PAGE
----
Despite claims of spending millions annually on health care facilities in rural areas of the province, the lone hospital in Khanpur does not have even enough doctors to cater to residents.
The Khanpur Civil Hospital is supposed to cater to the needs of locals but lack of medical care has forced villagers to head to other cities for professional treatment including Taxila, Wah, Rawalpindi and Islamabad. The absence of proper facilities has resulted in casualties related to road accidents. The hospital was commissioned as a rural health centre in the mid 1980s and upgraded to a Type D hospital by former MMA chief minister Akram Khan Durrani during a visit to Khanpur in 2007. A new building was constructed and facilities for indoor patients upgraded from 20 to 50 beds. However, the number of doctors available remained the same and the annual budget was reportedly not enhanced either.
Informed sources stated that the hospital needs to set aside a minimum of Rs2 million for medicines and earmark a separate budget for emergency care, under health policies. Furthermore, to maintain Type D status, there should be eight medical officers on the staff, including four lady doctors. Gynaecologists, surgeons and child specialists are required, according to an official source. Currently, three doctors, one of which is a female, have been running the hospital for several years. Despite complaints, vacancies have not been filled. New X-ray lab machinery has not been used.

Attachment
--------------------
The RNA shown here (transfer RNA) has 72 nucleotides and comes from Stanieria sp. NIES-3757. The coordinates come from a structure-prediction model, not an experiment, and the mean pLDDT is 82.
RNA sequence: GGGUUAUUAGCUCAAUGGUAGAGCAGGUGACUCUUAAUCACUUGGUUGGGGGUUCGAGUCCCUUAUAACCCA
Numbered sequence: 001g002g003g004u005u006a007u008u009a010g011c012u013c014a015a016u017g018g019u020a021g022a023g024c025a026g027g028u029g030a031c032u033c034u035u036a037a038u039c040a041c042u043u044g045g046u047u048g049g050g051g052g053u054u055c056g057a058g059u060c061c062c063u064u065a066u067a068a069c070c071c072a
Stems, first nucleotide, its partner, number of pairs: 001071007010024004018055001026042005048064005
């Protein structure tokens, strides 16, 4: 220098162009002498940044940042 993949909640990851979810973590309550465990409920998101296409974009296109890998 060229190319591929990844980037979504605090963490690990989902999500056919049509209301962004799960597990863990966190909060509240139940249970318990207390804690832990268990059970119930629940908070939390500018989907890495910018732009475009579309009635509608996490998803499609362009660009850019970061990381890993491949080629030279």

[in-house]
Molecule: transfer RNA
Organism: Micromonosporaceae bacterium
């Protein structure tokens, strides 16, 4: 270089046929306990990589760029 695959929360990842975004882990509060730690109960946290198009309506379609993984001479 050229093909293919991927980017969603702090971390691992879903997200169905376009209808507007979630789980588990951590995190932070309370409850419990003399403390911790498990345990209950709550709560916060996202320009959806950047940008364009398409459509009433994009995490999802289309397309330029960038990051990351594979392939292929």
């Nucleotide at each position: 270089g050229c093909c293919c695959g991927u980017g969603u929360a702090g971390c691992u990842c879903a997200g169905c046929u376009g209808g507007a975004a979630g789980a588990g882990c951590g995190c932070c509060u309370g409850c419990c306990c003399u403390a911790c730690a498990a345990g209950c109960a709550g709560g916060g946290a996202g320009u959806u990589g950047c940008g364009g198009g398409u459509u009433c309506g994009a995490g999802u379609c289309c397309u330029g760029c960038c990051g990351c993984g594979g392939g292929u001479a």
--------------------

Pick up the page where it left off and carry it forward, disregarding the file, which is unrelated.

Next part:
Gulshad, a Khanpur resident, reflecting on the maintenance of status quo at the hospital, said elected representatives had always regarded them as second-class citizens. “We are taxpayers too and entitled to the same rights as people [in other cities],” added Raja Tahir Mehmood, a social worker. He added that every patient brought for emergency treatment has to be transferred to Taxila, Wah cantonment, Rawalpindi or Islamabad because of the shortage of qualified medical staff. According to Mehmood, 80% of emergency patients die on the way to other cities. He accused district health authorities of an indifferent attitude towards residents.
According to health authorities, protestors who ransacked the hospital and set a portion of it ablaze due to the lack of support afforded to a political worker, inflicted losses of over Rs6 million. Because the machinery and ambulances could not be repaired, problems faced by people have since multiplied.
When approached for comments, Executive District Officer Health Dr Mazhar Shah confirmed that the Khanpur hospital was understaffed and offered inadequate facilities and did not qualify for the status of a Type D hospital. He informed The Express Tribune that provincial health authorities had been contacted for the necessary funding and required staff.
Published in The Express Tribune, December 3rd, 2011.
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